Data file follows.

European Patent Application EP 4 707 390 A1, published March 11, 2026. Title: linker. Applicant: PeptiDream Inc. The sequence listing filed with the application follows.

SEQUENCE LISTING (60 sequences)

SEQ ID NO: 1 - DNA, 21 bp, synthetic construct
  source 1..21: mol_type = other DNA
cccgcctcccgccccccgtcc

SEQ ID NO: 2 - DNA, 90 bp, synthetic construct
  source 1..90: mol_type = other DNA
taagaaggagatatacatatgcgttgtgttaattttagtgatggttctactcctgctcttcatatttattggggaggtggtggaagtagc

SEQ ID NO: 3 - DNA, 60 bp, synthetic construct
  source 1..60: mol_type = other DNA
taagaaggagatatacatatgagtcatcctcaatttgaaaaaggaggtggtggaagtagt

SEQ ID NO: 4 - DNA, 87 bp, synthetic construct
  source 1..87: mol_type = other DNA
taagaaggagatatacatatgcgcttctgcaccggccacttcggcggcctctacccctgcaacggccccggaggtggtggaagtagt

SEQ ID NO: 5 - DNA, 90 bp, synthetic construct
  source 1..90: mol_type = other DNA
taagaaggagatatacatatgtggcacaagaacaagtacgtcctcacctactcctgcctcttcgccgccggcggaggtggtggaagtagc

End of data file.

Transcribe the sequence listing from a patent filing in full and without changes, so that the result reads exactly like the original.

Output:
European Patent Application EP 4 707 390 A1, published March 11, 2026. Title: linker. Applicant: PeptiDream Inc. The sequence listing filed with the application follows.

SEQUENCE LISTING (60 sequences)

SEQ ID NO: 1 - DNA, 21 bp, synthetic construct
  source 1..21: mol_type = other DNA
cccgcctcccgccccccgtcc

SEQ ID NO: 2 - DNA, 90 bp, synthetic construct
  source 1..90: mol_type = other DNA
taagaaggagatatacatatgcgttgtgttaattttagtgatggttctactcctgctcttcatatttattggggaggtggtggaagtagc

SEQ ID NO: 3 - DNA, 60 bp, synthetic construct
  source 1..60: mol_type = other DNA
taagaaggagatatacatatgagtcatcctcaatttgaaaaaggaggtggtggaagtagt

SEQ ID NO: 4 - DNA, 87 bp, synthetic construct
  source 1..87: mol_type = other DNA
taagaaggagatatacatatgcgcttctgcaccggccacttcggcggcctctacccctgcaacggccccggaggtggtggaagtagt

SEQ ID NO: 5 - DNA, 90 bp, synthetic construct
  source 1..90: mol_type = other DNA
taagaaggagatatacatatgtggcacaagaacaagtacgtcctcacctactcctgcctcttcgccgccggcggaggtggtggaagtagc